[CN: CSA, r*pe, abuse, genital discussion, torture, sui*, self-harm]
Oh my goodness, my lovelies. Life has been a rollercoaster of emotions over the last several months, and even moreso recently. It’s drained me of penning anything longer than a status here or there. However, since there’s been so much discussion about the ‘girlhood’ or ‘womanness’ of trans women lately. Since I’ve been digging through memories from my childhood – the images, divorce papers, tapes, and more – for a mémoire and teachable moment using my journey away from white supremacist beliefs, perhaps it’s also best I vent my thoughts on the discovery of self-love in a condensed form.
From the very beginning, my existence was wracked by trauma. While I was still a fetus, my father decided it’d be best to bend my mother’s finger backwards until it snapped during a fight. He had always been an unstable man, and he never really desired a child, and my mother angered him by having the audacity to conceive. He began to warm up to the idea when he thought there could be potential that he’d get a little “girl,” but despite confusing and erroneous sonograms, he did not get his disgusting wish. His little girl was born sealed.
He was the type of man that believed the world was in The End of Days, but he wasn’t a church-goer. He and my mom looked like the typical normal white Christian family on the outside. After all, they allowed a family to live with us when they were down on their luck, and they even gave out sack “lunches” to the homeless out of the back of our van. Surely the environment was as picturesque as the rows of houses with neatly manicured lawns?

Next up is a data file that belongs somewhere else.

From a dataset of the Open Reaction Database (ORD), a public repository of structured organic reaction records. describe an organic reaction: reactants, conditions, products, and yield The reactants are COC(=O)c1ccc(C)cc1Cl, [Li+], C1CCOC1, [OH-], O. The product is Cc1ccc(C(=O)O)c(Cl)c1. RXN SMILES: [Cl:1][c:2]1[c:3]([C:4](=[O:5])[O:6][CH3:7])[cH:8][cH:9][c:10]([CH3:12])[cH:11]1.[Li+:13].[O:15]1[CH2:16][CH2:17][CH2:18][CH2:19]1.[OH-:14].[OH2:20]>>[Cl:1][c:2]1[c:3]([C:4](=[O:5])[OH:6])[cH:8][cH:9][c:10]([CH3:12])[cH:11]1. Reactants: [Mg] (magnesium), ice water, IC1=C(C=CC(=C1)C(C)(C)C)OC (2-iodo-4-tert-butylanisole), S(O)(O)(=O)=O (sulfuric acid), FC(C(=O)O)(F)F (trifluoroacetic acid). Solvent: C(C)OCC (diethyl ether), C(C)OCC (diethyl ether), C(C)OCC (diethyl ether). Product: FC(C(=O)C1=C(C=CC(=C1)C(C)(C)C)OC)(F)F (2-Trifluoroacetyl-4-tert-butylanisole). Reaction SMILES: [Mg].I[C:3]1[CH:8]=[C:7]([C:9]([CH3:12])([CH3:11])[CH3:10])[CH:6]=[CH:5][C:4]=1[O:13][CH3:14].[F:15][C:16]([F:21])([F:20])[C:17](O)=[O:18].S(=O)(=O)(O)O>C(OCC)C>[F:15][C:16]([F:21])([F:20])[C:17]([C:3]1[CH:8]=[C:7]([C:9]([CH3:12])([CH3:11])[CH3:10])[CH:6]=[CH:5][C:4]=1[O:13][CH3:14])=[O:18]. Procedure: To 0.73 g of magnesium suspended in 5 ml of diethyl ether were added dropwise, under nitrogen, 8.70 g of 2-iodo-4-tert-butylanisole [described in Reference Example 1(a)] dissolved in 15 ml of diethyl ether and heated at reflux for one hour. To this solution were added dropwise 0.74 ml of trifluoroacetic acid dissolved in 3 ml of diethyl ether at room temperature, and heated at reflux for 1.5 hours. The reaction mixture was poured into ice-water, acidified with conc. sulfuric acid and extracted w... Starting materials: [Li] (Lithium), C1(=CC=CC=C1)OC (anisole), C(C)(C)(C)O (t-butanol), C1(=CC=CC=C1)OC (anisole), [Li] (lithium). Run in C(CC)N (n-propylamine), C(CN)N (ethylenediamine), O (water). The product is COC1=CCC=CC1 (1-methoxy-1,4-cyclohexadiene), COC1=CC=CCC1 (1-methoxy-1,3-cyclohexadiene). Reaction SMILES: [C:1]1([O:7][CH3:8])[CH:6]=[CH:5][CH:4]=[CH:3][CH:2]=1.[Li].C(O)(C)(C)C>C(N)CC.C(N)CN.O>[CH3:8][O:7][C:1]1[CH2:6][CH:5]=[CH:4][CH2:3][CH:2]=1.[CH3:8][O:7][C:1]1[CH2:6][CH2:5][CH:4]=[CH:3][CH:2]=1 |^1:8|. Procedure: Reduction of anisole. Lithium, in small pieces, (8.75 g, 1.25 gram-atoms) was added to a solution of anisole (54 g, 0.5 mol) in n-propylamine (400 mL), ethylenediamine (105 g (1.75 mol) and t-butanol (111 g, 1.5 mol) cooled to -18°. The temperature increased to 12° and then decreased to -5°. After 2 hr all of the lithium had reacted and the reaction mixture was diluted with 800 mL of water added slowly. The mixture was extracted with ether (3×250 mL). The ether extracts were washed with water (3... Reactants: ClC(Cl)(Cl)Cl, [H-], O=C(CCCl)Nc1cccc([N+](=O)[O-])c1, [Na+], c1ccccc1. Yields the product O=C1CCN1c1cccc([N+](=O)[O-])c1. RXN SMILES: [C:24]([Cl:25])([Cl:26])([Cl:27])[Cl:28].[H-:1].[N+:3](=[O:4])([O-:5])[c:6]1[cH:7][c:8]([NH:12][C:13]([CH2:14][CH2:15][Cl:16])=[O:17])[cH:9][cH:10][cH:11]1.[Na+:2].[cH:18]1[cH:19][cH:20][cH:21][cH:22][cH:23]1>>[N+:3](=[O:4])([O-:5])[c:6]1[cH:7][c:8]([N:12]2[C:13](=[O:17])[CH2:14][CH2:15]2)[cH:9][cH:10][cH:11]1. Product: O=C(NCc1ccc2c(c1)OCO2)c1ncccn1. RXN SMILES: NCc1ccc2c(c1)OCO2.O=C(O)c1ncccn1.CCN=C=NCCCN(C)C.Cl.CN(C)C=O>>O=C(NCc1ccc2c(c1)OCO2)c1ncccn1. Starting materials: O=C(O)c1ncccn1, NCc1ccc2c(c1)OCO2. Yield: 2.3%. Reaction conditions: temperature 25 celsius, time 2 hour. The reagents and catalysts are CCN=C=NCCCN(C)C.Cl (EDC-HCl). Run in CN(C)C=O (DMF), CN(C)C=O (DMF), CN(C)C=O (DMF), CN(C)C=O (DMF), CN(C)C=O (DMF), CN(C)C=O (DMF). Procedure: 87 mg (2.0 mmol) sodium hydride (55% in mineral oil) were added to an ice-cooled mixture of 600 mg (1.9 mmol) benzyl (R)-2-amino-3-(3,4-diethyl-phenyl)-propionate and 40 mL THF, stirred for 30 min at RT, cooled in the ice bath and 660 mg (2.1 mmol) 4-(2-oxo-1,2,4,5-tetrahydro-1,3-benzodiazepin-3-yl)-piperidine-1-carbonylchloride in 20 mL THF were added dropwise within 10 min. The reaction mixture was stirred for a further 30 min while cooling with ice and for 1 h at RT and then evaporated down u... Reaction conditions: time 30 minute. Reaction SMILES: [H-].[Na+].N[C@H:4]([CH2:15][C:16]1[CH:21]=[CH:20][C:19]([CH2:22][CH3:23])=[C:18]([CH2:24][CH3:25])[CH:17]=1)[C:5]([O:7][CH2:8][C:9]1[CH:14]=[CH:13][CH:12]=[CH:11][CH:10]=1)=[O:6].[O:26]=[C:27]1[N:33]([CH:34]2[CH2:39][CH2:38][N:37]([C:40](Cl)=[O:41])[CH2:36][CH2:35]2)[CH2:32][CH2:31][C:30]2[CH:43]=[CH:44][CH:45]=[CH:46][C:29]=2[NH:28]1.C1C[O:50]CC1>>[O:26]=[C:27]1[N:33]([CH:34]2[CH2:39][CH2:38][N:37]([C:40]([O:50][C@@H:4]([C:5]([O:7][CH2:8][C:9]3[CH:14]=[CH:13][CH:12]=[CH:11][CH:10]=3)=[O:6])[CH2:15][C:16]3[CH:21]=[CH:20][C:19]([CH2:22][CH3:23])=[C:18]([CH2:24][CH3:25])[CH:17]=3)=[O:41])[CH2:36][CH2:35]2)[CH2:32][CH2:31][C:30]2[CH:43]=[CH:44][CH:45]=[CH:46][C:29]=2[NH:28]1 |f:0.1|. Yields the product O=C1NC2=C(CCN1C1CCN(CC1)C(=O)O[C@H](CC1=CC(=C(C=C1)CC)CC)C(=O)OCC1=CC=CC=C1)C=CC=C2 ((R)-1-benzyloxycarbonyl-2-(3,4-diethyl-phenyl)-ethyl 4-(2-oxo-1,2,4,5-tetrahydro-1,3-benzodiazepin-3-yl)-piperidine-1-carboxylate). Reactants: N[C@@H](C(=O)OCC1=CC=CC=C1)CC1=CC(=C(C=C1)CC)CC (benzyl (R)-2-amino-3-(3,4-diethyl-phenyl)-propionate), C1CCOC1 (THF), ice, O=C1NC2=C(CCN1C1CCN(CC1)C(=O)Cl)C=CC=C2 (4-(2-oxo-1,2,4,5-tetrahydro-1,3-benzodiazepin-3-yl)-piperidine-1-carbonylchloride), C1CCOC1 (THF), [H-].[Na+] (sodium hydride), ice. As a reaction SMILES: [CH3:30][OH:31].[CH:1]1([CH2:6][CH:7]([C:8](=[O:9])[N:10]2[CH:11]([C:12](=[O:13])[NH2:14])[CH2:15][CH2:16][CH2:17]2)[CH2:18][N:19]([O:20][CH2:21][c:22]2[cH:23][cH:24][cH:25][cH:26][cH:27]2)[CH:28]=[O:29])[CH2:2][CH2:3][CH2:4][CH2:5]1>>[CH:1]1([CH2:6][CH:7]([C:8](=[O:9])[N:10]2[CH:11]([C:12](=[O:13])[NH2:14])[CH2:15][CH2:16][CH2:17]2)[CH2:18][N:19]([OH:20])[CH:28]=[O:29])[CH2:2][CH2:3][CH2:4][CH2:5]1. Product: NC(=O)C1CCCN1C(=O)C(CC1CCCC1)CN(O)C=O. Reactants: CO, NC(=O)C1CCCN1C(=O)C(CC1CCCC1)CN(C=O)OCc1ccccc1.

That illusion was shattered beyond our walls after I was born. One of my earliest memories was from my “first” Easter at three years old. A family in the neighborhood wanted to host an egg hunt event for all the kids in the neighborhood, and we went over to their house where everything was set up. As soon as it began, it was obvious that the family’s children were overly familiar with the placement of the eggs, and it was all over in a flash. Most of the kids had 0-2 eggs, and the neighbor’s children had a kaleidoscope of color overflowing their baskets. I realized all too soon what had happened after I was searching for an egg, and one of the kids shooed me out of the way to get it himself. I broke down crying, because what else was I going to do? My father became enraged – shook me until I told him what had happened, and then started in on the father of the children. Despite the peacocking and extreme levels of toxic masculinity, my father backed down and we went home. Interactions like that put me and my mother in danger, because the aggression would then be taken out on us instead. He didn’t know how to calm down, and thus we were both sentenced to solitary confinement with Mr. Hyde and his indoctrination.